How do I take care of lucky bamboo 'Snake Charmer'?
Lucky bamboo is the current marketing name for an old standard houseplant, Dracaena sanderiana. It's been very visible recently in florists and nurseries as cut pieces grown in water. Those called Snake Charmer are the same species but are branches which were coaxed to develop curlicue stems.
Although Dracaenas belong to the agave family and look a bit like palm trees, their segmented stalks are reminiscent of some bamboo. As for luck, that refers to how this plant is sometimes used in the oriental design process of feng shui.
I've noticed lucky bamboo but grown it only as a throw-away tropical in my outdoor gardens and in its old potted plant form. So I asked about it. Cindy Kincead helped me out with stories of how water-grown specimens fare over the long haul.
"It's a slow grower and very adaptable to growing in water," says Kincead. "You can keep it in water indefinitely. It likes moderate light. That's not direct sun but good light. You can put some fertilizer in the water every few months, and if the roots become too gangly and unattractive, just lift it out of the water, trim some off and put it back in. If you decide you want to transfer it to potting soil, you should also trim off some of the soft water roots before you pot it."
One problem with Dracaena is its tendency to drop lower leaves over time and grow new foliage grows only at the top. Since the plant rarely branches from its base a cute, leafy dwarf may in a few years become an awkward giraffe -- one tall stem topped by a few leaves. If a water-grown Dracaena becomes too tall you can simply cut off the top plus a length of stem. Set the new, shorter cutting into a vase to begin making its own roots.
I have a dwarf Alberta spruce that developed some brown areas several years ago, and I had to cut them out. They have not yet grown back in. These spots are on the side of the spruce that's closest to my house and at this time of the year I see them frequently. I am really beginning to wonder if they'll ever grow back.
On spruce, no new needles will develop from brown, leafless wood. So if all the needles and buds die on a branch, cut it right back to a side branch that does still have needles. Remaining limbs that still have needles are what can fill the empty space. I've watched very large gaps fill in over two to three years as live tips nearby stretched into and branched to fill the empty space. However, I've seen that happen in the sun. Your plant isn't getting enough light on the wall side to support much growth.
I see this often along foundations, fences and in courtyards. As a plant's sunny side becomes bushy and the dark side thins out, the gardener keeps shearing the fuller side to keep it in check. The sheared side becomes even denser, blocking more light from the interior and far side. What we should do is thin the sunny side regularly so light can penetrate.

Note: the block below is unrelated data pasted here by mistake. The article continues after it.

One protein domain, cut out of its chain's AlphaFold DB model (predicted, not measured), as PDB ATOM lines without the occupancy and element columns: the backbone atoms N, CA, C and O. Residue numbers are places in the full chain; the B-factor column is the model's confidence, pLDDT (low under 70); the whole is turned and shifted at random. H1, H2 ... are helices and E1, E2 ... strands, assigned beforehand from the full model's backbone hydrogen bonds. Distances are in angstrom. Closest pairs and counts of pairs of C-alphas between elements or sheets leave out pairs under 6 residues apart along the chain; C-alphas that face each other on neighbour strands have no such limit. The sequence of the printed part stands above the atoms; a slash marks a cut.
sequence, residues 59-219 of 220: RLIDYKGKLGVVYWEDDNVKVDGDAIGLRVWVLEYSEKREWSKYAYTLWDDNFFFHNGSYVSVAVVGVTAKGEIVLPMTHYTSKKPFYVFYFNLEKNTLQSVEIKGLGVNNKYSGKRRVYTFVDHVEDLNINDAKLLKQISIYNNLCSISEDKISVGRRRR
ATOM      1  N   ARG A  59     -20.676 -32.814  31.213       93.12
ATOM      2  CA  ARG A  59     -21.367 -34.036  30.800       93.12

This April, make some holes in your spruce's sunlit side. The openings don't have to be large, just well positioned. Look at the shrub in morning light, which is best for growing, and work to let those rays through to the branches bordering your back-side holes. The holes on both sides will eventually fill in.
We can help ourselves by planting further away from walls and fences, so light will always be able to reach the back-side foliage. Or we can hope for someone to invent a lazy-susan in-ground pot device which will allow us to give a plant a quarter turn every year, preventing the uneven growth in the first place.
Do landscape boulders encourage breaking?
Rocks at the roadside may seem like a good way to fend car tires from lawn and garden but can do more harm than good. The tire that slides off an icy road won't stop when it hits that rock but it will push it, so you'll have not only compacted soil but a gouge to repair. If your street is tough for cars to navigate in winter, burlap bags of sand can mark the road edge at least as well as rocks and are a better bet for absorbing the impact of stray tires.
to the transportational qualities of fragrance. Clip a bit of a fragrant plant now -- bruise the cutting to inhale a bit of spring. Keep a sprig of thyme, sage or lavender or a twig of bayberry or blue mist spirea in your pocket. Each time you touch it, the scent that's released will take you away from winter and out into the garden.
to those who scoff at a gardener's bird seed expenditures. Birds pay it back in insect control. Lure a chickadee to a feeder each morning and it will scour the shrubbery for aphid eggs all day. Cardinals and others live on seed in winter but switch to insects in nesting season, just in time to stem the spring flood of plant-eating bugs.
Originally published 1/24/04